The fourth computer model is a neural network model. Neural networks are approximate models of the human brain in which computational cements called neurons are placed in a network of weighted connections called synapses. These networks are then trained on existing data to accurately reproduce the response of the system. Neural networks produce very powerful and very flexible models. Unfortunately, they are the ultimate “black box”; they give no indication why a particular input produces a given output.
The fifth computer model is based on fuzzy logic and genetic algorithms. Fuzzy logic is a technique that allows computers to manipulate subjective, linguistic concepts like those commonly used in human decision-making. Genetic algorithms are search algorithms based on the mechanics of genetics. They are robust algorithms that have been used successfully to solve a wide range of problems. Together fuzzy logic and genetic algorithms can accurately model phosphate flotation plaints from relevant plant data. Although the performance of this model is similar to that of the neural network model, it is not a black box. The fuzzy model gives a clear explanation of its reasoning in the form of linguistic rules.
The last computer model is a rate constant model. The rate constant model, like the first principles model, consists of a collection of simple first-order differential equations. But instead of basing the computation of the rate constants for the differential equations on a model of the underlying physical processes, the rate constant model fits them statistically from plant operating data. The only independent variables in this model’s differential equations are the concentrations of mineral species in the feed slurry. This model requires the plant data observations to be partitioned into clusters, each representing the same kind of operating conditions. Rate constants are then computed for each cluster. Thus, the rate constant model consists of several sets of rate constants along with a rule for choosing the appropriate set for any given operating state for the plant.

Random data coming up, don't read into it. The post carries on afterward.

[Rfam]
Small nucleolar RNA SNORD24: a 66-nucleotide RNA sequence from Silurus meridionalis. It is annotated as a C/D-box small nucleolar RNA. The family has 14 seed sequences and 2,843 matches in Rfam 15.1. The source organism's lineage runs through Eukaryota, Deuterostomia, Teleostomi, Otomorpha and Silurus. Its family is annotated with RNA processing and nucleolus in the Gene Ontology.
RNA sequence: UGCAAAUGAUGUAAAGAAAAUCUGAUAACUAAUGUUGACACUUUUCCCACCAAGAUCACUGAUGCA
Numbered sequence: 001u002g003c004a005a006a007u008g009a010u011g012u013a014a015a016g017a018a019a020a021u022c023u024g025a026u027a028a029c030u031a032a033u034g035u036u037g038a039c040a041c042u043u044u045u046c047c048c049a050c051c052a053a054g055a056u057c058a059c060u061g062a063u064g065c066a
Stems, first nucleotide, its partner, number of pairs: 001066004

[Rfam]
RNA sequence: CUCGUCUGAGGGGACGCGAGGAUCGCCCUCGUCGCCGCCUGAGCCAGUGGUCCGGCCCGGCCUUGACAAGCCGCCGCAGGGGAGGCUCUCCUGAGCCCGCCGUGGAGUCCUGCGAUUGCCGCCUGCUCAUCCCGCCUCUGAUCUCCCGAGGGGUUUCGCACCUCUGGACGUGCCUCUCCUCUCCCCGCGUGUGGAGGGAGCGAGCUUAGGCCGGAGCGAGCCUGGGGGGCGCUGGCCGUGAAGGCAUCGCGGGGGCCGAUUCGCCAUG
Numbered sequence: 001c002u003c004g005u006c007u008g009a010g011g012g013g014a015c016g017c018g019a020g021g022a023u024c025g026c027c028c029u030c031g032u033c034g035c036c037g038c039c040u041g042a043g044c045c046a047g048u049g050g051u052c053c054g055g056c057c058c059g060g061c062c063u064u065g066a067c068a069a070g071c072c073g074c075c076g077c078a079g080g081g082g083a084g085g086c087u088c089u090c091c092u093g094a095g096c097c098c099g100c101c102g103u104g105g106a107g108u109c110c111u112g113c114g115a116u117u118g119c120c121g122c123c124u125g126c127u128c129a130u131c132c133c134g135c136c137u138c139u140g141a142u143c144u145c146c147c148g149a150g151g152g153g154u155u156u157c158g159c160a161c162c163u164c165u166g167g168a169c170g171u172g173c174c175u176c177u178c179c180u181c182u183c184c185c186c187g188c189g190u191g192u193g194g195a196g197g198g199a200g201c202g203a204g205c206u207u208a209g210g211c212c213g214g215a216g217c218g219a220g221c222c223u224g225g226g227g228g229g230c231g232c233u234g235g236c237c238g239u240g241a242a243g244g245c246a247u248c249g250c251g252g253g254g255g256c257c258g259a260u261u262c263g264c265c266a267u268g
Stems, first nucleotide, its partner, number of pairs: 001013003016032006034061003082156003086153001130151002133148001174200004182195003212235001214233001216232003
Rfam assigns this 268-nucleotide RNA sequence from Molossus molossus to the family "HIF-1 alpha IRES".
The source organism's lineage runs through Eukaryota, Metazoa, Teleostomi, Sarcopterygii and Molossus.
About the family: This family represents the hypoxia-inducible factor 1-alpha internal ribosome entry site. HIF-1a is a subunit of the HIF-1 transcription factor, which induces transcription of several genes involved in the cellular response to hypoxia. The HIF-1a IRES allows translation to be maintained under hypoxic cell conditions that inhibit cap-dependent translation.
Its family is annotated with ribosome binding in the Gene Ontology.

During the development of the models it became apparent that all of the parameters which are important for the system were not being measured. Unmeasured factors such as clay content of the material going to the conditioner and/or particle size dramatically affect the short range response of the system. For example, for an identical recovery, fatty acid requirements may vary by a factor of two. BCD researchers have developed a model following control system based on fuzzy logic and genetic algorithms, which can overcome a partial lack of sensory data from the system. This method has been tested on helicopter flight control, the formation of hexamine, and pH control by titration. Based on this experience we believe that the six models can be used to model existing plants from operational data. If the data is inadequate for the control methodology, the models can indicate precisely what additional data is needed.
The programs, which implement the various models and any additional control software used to control the plant or a model of the plant, are of necessity complex. In addition, the programs rely on a large number of concepts, which may be unfamiliar to most users. For this reason, we have developed a prototype interface, which stands between the user and the program complexity. The interface can be used to design and test circuits using the models embedded in the interface.